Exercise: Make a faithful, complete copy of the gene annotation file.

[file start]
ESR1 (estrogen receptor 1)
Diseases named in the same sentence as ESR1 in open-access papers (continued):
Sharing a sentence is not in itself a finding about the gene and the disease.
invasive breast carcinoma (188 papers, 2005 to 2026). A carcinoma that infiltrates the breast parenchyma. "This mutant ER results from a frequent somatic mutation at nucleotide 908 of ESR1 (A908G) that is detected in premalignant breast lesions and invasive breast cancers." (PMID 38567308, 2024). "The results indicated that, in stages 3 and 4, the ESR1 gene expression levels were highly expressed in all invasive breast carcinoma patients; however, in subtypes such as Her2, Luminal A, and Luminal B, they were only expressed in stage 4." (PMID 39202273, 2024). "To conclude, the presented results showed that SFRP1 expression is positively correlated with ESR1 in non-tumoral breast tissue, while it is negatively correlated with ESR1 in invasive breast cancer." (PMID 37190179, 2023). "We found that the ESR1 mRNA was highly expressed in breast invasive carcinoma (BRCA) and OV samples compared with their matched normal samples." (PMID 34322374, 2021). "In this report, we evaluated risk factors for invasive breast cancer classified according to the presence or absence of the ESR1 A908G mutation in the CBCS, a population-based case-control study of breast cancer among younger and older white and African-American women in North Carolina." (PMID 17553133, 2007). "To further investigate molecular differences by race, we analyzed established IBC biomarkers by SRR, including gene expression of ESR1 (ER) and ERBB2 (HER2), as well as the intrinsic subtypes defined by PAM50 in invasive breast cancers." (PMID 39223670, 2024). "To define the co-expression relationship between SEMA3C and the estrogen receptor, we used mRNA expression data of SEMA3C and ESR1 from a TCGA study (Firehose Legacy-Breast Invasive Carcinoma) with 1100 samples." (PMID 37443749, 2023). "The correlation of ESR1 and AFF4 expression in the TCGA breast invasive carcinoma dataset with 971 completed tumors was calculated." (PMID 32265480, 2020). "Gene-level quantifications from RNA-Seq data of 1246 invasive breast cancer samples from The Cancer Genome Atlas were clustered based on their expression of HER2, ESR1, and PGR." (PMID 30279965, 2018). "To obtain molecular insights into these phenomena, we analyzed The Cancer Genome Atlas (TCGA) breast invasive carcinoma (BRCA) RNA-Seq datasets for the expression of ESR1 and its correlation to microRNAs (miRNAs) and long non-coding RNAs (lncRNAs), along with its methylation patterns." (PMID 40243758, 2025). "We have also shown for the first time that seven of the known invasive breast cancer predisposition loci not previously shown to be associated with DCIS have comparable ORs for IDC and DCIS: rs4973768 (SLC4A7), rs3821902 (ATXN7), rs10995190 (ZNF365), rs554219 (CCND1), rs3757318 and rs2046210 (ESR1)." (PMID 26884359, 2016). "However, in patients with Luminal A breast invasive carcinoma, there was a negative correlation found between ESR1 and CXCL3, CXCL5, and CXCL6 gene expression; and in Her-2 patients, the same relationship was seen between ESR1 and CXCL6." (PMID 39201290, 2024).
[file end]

ESR1 (estrogen receptor 1)
Diseases named in the same sentence as ESR1 in open-access papers (continued):
Sharing a sentence is not in itself a finding about the gene and the disease.
invasive breast carcinoma (188 papers, 2005 to 2026). A carcinoma that infiltrates the breast parenchyma. "This mutant ER results from a frequent somatic mutation at nucleotide 908 of ESR1 (A908G) that is detected in premalignant breast lesions and invasive breast cancers." (PMID 38567308, 2024). "The results indicated that, in stages 3 and 4, the ESR1 gene expression levels were highly expressed in all invasive breast carcinoma patients; however, in subtypes such as Her2, Luminal A, and Luminal B, they were only expressed in stage 4." (PMID 39202273, 2024). "To conclude, the presented results showed that SFRP1 expression is positively correlated with ESR1 in non-tumoral breast tissue, while it is negatively correlated with ESR1 in invasive breast cancer." (PMID 37190179, 2023). "We found that the ESR1 mRNA was highly expressed in breast invasive carcinoma (BRCA) and OV samples compared with their matched normal samples." (PMID 34322374, 2021). "In this report, we evaluated risk factors for invasive breast cancer classified according to the presence or absence of the ESR1 A908G mutation in the CBCS, a population-based case-control study of breast cancer among younger and older white and African-American women in North Carolina." (PMID 17553133, 2007). "To further investigate molecular differences by race, we analyzed established IBC biomarkers by SRR, including gene expression of ESR1 (ER) and ERBB2 (HER2), as well as the intrinsic subtypes defined by PAM50 in invasive breast cancers." (PMID 39223670, 2024). "To define the co-expression relationship between SEMA3C and the estrogen receptor, we used mRNA expression data of SEMA3C and ESR1 from a TCGA study (Firehose Legacy-Breast Invasive Carcinoma) with 1100 samples." (PMID 37443749, 2023). "The correlation of ESR1 and AFF4 expression in the TCGA breast invasive carcinoma dataset with 971 completed tumors was calculated." (PMID 32265480, 2020). "Gene-level quantifications from RNA-Seq data of 1246 invasive breast cancer samples from The Cancer Genome Atlas were clustered based on their expression of HER2, ESR1, and PGR." (PMID 30279965, 2018). "To obtain molecular insights into these phenomena, we analyzed The Cancer Genome Atlas (TCGA) breast invasive carcinoma (BRCA) RNA-Seq datasets for the expression of ESR1 and its correlation to microRNAs (miRNAs) and long non-coding RNAs (lncRNAs), along with its methylation patterns." (PMID 40243758, 2025). "We have also shown for the first time that seven of the known invasive breast cancer predisposition loci not previously shown to be associated with DCIS have comparable ORs for IDC and DCIS: rs4973768 (SLC4A7), rs3821902 (ATXN7), rs10995190 (ZNF365), rs554219 (CCND1), rs3757318 and rs2046210 (ESR1)." (PMID 26884359, 2016). "However, in patients with Luminal A breast invasive carcinoma, there was a negative correlation found between ESR1 and CXCL3, CXCL5, and CXCL6 gene expression; and in Her-2 patients, the same relationship was seen between ESR1 and CXCL6." (PMID 39201290, 2024).